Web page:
New analysis of the language and gesture of South America’s indigenous Aymara people indicates they have a concept of time opposite to all the world’s studied cultures — so that the past is ahead of them and the future behind.
Contrary to what had been thought a cognitive universal among humans â€“ a spatial metaphor for chronology, based partly on our bodies’ orientation and locomotion, that places the future ahead of oneself and the past behind â€“ the Amerindian group locates this imaginary abstraction the other way around: with the past ahead and the future behind.
The language of the Aymara, who live in the Andes highlands of Bolivia, Peru and Chile, has been noticed by Westerners since the earliest days of the Spanish conquest. A Jesuit wrote in the early 1600s that Aymara was particularly useful for abstract ideas, and in the 19th century it was dubbed the “language of Adam.” More recently, Umberto Eco has praised its capacity for neologisms, and there have even been contemporary attempts to harness the so-called “Andean logic” â€“ which adds a third option to the usual binary system of true/false or yes/no â€“ to computer applications.
Yet no one had previously detailed the Aymara’s “radically different metaphoric mapping of time” â€“ a super-fundamental concept, which, unlike the idea of “democracy,” say, does not rely on formal schooling and isn’t an obvious product of culture.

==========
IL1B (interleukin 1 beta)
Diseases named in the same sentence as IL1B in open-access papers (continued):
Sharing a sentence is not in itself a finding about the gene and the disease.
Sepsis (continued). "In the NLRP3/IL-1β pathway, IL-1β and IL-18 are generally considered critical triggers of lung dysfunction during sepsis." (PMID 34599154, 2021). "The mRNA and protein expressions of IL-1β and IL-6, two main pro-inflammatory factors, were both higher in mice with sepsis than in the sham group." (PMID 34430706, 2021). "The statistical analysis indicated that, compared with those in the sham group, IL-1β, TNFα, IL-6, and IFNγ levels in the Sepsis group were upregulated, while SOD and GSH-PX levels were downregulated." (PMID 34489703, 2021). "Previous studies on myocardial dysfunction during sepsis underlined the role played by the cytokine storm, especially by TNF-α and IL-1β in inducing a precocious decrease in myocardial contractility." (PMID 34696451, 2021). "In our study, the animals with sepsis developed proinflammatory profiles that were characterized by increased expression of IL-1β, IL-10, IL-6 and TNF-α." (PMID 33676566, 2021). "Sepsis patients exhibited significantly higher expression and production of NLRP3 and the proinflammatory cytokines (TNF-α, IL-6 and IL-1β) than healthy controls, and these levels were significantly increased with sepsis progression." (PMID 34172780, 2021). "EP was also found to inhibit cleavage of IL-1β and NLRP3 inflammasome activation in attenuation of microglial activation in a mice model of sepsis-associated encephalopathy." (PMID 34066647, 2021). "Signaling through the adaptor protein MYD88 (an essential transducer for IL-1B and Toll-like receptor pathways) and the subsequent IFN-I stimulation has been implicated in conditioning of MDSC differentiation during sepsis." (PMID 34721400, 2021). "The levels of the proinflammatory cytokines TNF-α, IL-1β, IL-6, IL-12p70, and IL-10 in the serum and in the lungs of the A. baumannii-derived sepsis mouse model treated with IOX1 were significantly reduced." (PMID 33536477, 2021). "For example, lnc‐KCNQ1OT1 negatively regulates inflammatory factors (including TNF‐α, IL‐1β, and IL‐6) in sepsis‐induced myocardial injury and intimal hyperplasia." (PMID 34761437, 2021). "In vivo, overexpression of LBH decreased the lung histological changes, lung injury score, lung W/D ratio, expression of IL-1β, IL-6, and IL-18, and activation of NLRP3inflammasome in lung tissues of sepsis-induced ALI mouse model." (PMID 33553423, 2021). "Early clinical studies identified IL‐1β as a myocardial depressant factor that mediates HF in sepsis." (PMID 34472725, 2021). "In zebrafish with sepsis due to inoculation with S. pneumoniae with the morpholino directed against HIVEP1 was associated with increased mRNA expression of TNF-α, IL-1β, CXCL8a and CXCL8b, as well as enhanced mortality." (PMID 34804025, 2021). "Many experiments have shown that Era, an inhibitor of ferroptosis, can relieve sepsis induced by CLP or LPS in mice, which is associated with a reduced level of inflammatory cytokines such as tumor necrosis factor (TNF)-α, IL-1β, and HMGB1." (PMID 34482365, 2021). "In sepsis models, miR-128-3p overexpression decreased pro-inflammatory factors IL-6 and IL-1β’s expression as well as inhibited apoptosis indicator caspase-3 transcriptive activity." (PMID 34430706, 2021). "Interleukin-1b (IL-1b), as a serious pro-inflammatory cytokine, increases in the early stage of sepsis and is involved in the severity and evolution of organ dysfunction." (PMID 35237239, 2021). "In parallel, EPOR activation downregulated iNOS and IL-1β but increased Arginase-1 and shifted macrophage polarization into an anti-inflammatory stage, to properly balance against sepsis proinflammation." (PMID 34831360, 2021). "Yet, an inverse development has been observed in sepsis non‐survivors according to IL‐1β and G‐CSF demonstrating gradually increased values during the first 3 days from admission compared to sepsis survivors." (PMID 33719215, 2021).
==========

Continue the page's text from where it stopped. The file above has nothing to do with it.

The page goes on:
The linguistic evidence seems, on the surface, clear: The Aymara language recruits “nayra,” the basic word for “eye,” “front” or “sight,” to mean “past” and recruits “qhipa,” the basic word for “back” or “behind,” to mean “future.” So, for example, the expression “nayra mara” â€“ which translates in meaning to “last year” â€“ can be literally glossed as “front year.”
Analysis of the gestural data proved telling: The Aymara, especially the elderly who didn’t command a grammatically correct Spanish, indicated space behind themselves when speaking of the future â€“ by thumbing or waving over their shoulders â€“ and indicated space in front of themselves when speaking of the past â€“ by sweeping forward with their hands and arms, close to their bodies for now or the near past and farther out, to the full extent of the arm, for ancient times. In other words, they used gestures identical to the familiar ones â€“ only exactly in reverse…